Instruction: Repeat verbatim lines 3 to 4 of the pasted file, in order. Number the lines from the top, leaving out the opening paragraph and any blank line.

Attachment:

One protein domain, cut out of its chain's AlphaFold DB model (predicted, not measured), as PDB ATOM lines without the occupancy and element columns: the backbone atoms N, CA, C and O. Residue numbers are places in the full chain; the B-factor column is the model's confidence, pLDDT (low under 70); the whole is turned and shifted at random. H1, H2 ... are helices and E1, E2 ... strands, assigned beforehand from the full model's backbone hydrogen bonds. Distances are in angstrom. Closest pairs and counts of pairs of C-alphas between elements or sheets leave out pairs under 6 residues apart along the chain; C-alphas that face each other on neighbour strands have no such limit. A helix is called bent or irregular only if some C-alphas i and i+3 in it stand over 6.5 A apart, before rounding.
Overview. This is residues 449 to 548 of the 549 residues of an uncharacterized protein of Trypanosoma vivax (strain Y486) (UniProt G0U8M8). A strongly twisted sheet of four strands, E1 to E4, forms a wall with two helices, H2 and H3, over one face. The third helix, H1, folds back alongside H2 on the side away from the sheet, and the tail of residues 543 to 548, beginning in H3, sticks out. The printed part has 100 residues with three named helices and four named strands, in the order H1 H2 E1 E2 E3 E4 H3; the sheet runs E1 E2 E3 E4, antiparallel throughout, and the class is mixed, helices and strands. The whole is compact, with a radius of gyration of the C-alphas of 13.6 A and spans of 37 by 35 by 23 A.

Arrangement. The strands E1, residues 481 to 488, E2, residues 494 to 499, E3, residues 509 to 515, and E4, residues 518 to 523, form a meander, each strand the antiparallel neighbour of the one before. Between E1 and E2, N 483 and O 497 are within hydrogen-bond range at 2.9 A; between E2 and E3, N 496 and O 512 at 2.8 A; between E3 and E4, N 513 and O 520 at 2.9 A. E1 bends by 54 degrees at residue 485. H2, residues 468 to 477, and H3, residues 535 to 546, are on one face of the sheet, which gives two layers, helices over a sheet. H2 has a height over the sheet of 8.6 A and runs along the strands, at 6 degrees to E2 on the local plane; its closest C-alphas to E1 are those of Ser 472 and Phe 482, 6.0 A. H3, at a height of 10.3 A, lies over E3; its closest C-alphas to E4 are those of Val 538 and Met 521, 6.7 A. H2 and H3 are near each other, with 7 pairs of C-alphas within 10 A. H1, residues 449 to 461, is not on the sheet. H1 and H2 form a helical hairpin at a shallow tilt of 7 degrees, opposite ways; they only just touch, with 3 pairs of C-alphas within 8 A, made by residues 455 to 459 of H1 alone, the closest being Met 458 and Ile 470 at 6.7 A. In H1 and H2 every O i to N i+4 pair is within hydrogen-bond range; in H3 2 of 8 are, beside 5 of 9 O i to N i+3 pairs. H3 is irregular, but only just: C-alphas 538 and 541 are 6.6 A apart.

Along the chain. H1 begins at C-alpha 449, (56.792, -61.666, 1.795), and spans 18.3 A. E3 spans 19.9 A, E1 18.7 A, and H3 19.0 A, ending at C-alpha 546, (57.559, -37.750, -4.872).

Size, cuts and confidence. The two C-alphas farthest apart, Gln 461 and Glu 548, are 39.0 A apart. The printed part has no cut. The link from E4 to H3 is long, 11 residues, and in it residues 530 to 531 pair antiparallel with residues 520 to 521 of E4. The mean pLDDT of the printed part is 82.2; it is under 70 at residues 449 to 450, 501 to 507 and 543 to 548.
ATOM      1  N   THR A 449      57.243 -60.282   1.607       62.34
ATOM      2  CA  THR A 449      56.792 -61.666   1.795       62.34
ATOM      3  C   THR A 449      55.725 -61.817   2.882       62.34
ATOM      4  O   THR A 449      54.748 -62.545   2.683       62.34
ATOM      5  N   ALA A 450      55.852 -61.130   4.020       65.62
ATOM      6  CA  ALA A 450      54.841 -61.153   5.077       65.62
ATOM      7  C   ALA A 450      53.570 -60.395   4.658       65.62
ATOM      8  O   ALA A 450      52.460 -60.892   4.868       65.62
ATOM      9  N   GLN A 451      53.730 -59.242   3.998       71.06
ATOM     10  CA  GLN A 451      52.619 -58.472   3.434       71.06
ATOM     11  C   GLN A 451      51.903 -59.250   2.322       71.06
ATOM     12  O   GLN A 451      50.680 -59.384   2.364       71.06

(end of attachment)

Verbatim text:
Along the chain. H1 begins at C-alpha 449, (56.792, -61.666, 1.795), and spans 18.3 A. E3 spans 19.9 A, E1 18.7 A, and H3 19.0 A, ending at C-alpha 546, (57.559, -37.750, -4.872).

Size, cuts and confidence. The two C-alphas farthest apart, Gln 461 and Glu 548, are 39.0 A apart. The printed part has no cut. The link from E4 to H3 is long, 11 residues, and in it residues 530 to 531 pair antiparallel with residues 520 to 521 of E4. The mean pLDDT of the printed part is 82.2; it is under 70 at residues 449 to 450, 501 to 507 and 543 to 548.